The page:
Where is the U.S. Forest Service? I mean the Forest Service that I knew during the 34 years that I was employed by the agency across the western U.S., from Alaska to California.
I don’t ever recall a district ranger being removed because some local politician, or any politician for that matter, was unhappy with an action taken by that employee. During my career, if a line officer, such as a district ranger, was challenged, he or she was defended by every level of the Forest Service all the way to Washington, D.C.
But now we have a district ranger being removed before he was ever found guilty of any wrongdoing.
We have been told that District Ranger Alex Sienkiewicz was removed because he maintained a Forest Service trail that has been used by the public to enter the Gallatin National Forest for over 50 years. Like many others, this trail crossed a small section of private land before entering the national forest.
Local landowners contacted U.S. Sen. Steve Daines for help and he brought the new secretary of Agriculture into the battle. You see, these landowners have their own private hunting ground back there on our public land. Several are also involved in selling public bull elk harvested on this national forest land.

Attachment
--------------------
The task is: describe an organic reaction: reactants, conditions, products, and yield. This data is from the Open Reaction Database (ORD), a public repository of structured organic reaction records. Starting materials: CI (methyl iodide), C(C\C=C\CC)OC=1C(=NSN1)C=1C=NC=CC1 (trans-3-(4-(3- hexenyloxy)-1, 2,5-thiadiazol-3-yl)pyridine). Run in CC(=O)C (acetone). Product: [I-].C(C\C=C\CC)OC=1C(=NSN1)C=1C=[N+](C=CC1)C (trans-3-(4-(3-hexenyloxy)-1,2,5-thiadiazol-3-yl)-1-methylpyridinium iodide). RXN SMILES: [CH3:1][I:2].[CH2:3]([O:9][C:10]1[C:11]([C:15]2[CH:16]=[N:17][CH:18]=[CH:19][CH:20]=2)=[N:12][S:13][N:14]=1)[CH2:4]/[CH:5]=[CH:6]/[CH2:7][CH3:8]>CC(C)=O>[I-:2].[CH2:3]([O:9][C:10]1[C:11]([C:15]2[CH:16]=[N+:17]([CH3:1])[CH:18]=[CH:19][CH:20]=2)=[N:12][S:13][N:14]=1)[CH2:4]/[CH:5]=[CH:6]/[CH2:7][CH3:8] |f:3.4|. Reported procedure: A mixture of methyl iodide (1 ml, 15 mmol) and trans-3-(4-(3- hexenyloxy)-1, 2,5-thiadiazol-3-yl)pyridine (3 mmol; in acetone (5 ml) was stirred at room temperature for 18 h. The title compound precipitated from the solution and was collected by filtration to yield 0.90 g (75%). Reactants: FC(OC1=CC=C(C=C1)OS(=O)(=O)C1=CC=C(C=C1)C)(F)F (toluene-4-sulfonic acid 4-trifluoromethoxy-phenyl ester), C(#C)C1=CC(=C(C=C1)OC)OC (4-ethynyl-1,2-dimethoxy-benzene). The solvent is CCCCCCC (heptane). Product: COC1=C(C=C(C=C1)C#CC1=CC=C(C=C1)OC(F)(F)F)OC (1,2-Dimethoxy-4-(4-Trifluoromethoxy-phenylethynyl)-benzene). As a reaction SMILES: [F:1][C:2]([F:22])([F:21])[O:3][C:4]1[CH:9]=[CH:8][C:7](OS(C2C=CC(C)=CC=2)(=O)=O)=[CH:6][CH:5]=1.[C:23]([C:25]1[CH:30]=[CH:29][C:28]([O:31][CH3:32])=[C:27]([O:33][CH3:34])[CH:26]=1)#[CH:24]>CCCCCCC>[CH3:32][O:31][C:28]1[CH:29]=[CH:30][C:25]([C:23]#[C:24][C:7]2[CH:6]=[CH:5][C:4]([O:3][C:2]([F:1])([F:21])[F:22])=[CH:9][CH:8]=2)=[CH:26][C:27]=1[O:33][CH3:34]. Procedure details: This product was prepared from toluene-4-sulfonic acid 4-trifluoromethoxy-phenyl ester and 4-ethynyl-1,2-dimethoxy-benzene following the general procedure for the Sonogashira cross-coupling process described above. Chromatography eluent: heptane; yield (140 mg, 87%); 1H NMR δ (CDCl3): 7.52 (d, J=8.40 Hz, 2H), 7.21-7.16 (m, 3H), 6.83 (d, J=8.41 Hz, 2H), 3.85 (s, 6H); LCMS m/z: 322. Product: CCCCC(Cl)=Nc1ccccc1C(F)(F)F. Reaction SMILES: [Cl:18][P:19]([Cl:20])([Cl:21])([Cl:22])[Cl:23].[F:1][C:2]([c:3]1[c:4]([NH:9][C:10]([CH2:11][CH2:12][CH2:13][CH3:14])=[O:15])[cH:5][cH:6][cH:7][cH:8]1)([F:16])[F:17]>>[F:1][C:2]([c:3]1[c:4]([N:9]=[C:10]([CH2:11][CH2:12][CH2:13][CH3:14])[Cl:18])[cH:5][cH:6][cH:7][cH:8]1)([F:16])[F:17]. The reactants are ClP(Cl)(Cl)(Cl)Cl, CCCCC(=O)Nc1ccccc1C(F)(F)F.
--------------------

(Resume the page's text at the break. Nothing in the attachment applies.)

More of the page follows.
Evidence shows that the ranger was following established policy when he maintained this trail. In fact, I have a note from a retired district ranger stating that he had done exactly what Sienkiewicz did many times during his career in order to protect public access.
Remember, the politicians who triggered the ranger’s removal represent a political party that has for years advocated transfer of national forest land in Montana to state ownership. In fact, a plank in their state platform says as much. The same national party platform has a plank “requiring the federal government to convey certain federally controlled public lands to states.”
There is an irony with the timing of this demand: Had all that 16 million acres of national forest land been transferred to state ownership before this fire season, we would soon be seeing a bargain basement sale of what was once was national forest land to private parties in order to pay a multi-million-dollar firefighting bill. Just imagine who would be the successful bidder on your favorite mountain meadow.